According to RACER, eleven of the twelve Chevrolet engines used in the IndyCar season opener had illegal engine repairs made after the Grand Prix of St. Petersburg. Chevrolet earned 128 points for their successful weekend, but they've now been penalized 220 points for the banned repairs. Oops!
What Chevrolet did wrong was make a "non-minor engine repair" after the race. IndyCar competitors have four engines to last them the entire 10,000 miles of the season. 20 points are deducted if an engine doesn't last for its entire 2,500-mile life span. Likewise, if a major repair (such as a component swap) has to occur before an entire engine is scheduled to be swapped out, 20 points will be deducted from that car's standings.
"We discovered an issue in durability testing after these race engines were built, and decided to make repairs as a precaution," Chevrolet IndyCar program manager Chris Berube told Crash.net.
Chevrolet was dominant at the Grand Prix of St. Petersburg, leading 105 of 110 laps. Winner Juan Pablo Montoya earned 50 point for his Chevrolet-powered win, and he was followed by two other Chevrolets on the podium.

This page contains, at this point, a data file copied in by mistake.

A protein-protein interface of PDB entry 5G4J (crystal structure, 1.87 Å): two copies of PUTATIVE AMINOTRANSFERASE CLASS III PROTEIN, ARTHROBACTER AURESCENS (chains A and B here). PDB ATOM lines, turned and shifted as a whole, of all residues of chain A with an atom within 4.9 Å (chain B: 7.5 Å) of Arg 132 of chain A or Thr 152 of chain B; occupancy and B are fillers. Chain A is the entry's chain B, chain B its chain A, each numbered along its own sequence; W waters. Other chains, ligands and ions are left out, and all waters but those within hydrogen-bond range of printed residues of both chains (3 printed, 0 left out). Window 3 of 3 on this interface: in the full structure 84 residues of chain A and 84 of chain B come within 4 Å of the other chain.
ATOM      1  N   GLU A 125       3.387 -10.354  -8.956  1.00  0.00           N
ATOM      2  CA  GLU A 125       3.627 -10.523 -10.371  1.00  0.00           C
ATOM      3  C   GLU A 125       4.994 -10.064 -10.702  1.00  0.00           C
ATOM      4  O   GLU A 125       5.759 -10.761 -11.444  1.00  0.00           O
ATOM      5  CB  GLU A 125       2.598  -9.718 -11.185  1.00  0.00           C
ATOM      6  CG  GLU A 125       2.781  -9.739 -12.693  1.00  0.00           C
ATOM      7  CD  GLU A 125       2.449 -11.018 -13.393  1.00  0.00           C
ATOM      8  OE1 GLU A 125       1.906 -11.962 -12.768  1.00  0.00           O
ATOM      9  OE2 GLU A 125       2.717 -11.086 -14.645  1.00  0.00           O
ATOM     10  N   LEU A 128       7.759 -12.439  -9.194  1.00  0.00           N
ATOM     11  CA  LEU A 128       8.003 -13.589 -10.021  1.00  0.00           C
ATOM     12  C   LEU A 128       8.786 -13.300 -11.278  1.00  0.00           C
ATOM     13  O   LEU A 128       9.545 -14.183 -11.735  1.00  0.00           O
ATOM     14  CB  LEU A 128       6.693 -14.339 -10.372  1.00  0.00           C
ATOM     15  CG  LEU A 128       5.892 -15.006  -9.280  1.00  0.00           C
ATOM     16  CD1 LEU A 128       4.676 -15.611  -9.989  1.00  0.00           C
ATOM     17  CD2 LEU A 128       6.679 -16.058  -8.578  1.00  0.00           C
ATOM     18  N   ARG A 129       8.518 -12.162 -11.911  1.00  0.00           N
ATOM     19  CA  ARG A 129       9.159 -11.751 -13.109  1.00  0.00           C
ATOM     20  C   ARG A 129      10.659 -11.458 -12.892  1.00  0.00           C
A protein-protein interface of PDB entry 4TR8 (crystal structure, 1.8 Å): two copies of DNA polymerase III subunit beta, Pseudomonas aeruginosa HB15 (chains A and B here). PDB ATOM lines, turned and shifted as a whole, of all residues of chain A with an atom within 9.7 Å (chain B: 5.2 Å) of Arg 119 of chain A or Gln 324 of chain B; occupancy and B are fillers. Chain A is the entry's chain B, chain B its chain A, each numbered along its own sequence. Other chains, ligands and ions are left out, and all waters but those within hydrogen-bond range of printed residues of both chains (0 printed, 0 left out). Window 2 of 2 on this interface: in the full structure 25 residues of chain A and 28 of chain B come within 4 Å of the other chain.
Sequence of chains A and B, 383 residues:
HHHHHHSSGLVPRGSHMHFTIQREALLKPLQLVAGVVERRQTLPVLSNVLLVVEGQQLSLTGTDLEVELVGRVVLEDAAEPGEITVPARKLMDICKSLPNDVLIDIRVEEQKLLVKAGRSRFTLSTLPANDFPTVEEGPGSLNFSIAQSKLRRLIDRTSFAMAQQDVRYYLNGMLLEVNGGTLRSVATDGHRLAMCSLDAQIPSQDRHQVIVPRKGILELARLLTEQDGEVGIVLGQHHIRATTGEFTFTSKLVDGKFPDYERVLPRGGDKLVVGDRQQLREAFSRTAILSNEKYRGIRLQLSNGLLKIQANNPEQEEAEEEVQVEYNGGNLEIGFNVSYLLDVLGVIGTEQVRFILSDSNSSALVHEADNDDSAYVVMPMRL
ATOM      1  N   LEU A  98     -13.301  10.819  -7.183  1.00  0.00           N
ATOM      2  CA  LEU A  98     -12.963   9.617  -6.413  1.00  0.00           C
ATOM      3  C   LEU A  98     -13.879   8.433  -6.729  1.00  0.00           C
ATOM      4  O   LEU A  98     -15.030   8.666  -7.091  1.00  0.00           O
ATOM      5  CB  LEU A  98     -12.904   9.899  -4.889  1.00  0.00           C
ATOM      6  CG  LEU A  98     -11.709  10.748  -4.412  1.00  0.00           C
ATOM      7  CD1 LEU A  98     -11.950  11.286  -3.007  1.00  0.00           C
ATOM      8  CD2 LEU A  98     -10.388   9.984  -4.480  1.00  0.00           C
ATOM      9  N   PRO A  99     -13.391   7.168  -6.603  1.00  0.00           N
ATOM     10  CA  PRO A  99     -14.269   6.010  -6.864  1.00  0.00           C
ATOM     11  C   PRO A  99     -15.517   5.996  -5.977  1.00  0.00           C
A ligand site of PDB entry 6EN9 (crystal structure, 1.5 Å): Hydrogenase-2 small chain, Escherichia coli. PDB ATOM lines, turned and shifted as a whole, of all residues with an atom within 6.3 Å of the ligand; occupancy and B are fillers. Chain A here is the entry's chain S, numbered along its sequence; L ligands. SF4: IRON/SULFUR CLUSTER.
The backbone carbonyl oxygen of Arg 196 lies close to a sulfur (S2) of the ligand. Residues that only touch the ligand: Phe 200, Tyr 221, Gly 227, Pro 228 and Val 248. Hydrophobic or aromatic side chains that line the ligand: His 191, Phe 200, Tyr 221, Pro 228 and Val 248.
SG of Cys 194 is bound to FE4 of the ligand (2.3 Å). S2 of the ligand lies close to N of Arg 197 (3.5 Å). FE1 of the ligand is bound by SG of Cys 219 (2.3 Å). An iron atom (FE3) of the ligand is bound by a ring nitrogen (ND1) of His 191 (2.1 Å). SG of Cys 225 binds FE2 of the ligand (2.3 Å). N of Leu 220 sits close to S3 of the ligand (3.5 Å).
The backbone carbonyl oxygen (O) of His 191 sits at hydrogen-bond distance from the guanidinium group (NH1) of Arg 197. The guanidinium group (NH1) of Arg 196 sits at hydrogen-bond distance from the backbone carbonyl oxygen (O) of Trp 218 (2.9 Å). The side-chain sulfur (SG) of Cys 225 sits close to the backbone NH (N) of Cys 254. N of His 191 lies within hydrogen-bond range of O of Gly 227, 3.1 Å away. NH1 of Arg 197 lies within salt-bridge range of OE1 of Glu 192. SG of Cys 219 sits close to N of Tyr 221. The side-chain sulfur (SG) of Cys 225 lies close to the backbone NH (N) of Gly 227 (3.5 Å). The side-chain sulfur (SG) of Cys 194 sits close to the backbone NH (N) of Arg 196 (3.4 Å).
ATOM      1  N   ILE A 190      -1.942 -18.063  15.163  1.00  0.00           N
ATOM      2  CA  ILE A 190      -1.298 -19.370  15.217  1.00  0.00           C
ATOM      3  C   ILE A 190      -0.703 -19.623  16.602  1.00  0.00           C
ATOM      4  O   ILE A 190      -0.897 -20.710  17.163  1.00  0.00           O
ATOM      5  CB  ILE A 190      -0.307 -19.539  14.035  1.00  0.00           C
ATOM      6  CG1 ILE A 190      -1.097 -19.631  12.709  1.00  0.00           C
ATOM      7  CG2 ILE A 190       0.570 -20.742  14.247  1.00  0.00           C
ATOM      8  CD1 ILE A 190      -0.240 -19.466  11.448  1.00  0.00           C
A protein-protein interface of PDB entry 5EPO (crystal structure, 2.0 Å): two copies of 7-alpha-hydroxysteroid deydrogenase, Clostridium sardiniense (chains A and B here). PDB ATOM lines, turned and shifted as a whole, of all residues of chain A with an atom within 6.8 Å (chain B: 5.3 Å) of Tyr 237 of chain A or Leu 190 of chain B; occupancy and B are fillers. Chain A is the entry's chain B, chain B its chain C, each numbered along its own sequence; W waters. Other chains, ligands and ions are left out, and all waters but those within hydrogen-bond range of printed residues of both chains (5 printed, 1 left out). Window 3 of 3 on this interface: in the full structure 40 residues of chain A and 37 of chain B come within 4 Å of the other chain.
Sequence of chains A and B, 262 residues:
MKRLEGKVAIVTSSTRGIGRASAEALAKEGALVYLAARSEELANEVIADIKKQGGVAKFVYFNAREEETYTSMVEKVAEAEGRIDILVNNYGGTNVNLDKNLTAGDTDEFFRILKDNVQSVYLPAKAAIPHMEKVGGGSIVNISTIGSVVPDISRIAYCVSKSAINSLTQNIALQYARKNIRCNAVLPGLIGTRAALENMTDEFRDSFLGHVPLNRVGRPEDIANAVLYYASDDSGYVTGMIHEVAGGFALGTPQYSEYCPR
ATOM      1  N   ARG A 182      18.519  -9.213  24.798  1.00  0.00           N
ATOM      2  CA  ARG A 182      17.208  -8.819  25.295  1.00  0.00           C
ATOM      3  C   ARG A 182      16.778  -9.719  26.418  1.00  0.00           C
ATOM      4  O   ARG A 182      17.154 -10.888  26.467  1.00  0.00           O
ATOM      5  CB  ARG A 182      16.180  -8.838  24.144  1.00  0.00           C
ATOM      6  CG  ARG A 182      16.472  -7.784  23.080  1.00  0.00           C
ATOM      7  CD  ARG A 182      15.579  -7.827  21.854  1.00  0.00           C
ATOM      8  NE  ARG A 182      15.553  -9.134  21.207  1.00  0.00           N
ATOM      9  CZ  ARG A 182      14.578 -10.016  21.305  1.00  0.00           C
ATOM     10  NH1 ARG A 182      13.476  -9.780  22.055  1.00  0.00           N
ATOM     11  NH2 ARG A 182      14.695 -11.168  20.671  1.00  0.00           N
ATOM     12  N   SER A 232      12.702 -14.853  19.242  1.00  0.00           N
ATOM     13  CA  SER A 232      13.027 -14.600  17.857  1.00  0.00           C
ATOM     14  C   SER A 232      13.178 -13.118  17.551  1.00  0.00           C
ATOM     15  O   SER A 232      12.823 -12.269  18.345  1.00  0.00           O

Needless to say, Ryan Hunter-Reay and the Hondas may be the luckiest people in IndyCar right now. Hunter-Reay scored the highest-finishing spot for the Hondas, coming in seventh place. Honda earned a total of 70 points for the race. Now that Chevrolet is in the red points-wise, Honda has a 162-point lead on them.
Clearly, Chevrolet's commanding speed came at a price. Here's hoping that the rest of the races don't mandate the same repair afterwards. Otherwise, this will be known as the Season of Honda (pending no additional screw-ups on the Honda side, of course).
Photo credit: AP Images
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